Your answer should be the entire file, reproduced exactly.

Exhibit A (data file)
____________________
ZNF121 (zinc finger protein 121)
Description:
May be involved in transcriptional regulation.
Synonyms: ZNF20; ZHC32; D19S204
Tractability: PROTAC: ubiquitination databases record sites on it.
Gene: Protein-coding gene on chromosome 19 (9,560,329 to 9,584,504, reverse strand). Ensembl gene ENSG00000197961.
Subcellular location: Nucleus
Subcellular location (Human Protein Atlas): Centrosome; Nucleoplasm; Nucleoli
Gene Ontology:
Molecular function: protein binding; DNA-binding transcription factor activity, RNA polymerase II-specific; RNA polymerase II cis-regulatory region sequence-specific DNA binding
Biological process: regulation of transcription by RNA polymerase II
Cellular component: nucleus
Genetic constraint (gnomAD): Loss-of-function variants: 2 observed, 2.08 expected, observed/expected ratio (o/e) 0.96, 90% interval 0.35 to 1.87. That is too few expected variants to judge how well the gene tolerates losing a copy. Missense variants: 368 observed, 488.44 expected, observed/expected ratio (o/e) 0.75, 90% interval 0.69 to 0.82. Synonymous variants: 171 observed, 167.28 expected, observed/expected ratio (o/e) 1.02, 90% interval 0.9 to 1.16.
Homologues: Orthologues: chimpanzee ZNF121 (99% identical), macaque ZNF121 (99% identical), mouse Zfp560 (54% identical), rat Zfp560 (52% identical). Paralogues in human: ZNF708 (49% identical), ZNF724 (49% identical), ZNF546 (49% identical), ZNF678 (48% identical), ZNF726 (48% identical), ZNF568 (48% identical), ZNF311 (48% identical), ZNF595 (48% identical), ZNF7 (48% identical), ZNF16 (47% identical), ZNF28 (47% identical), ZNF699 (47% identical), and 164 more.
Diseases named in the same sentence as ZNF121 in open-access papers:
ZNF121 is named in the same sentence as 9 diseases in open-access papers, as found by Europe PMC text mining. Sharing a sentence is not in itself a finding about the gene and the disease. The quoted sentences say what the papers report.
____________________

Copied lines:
ZNF121 (zinc finger protein 121)
Description:
May be involved in transcriptional regulation.
Synonyms: ZNF20; ZHC32; D19S204
Tractability: PROTAC: ubiquitination databases record sites on it.
Gene: Protein-coding gene on chromosome 19 (9,560,329 to 9,584,504, reverse strand). Ensembl gene ENSG00000197961.
Subcellular location: Nucleus
Subcellular location (Human Protein Atlas): Centrosome; Nucleoplasm; Nucleoli
Gene Ontology:
Molecular function: protein binding; DNA-binding transcription factor activity, RNA polymerase II-specific; RNA polymerase II cis-regulatory region sequence-specific DNA binding
Biological process: regulation of transcription by RNA polymerase II
Cellular component: nucleus
Genetic constraint (gnomAD): Loss-of-function variants: 2 observed, 2.08 expected, observed/expected ratio (o/e) 0.96, 90% interval 0.35 to 1.87. That is too few expected variants to judge how well the gene tolerates losing a copy. Missense variants: 368 observed, 488.44 expected, observed/expected ratio (o/e) 0.75, 90% interval 0.69 to 0.82. Synonymous variants: 171 observed, 167.28 expected, observed/expected ratio (o/e) 1.02, 90% interval 0.9 to 1.16.
Homologues: Orthologues: chimpanzee ZNF121 (99% identical), macaque ZNF121 (99% identical), mouse Zfp560 (54% identical), rat Zfp560 (52% identical). Paralogues in human: ZNF708 (49% identical), ZNF724 (49% identical), ZNF546 (49% identical), ZNF678 (48% identical), ZNF726 (48% identical), ZNF568 (48% identical), ZNF311 (48% identical), ZNF595 (48% identical), ZNF7 (48% identical), ZNF16 (47% identical), ZNF28 (47% identical), ZNF699 (47% identical), and 164 more.
Diseases named in the same sentence as ZNF121 in open-access papers:
ZNF121 is named in the same sentence as 9 diseases in open-access papers, as found by Europe PMC text mining. Sharing a sentence is not in itself a finding about the gene and the disease. The quoted sentences say what the papers report.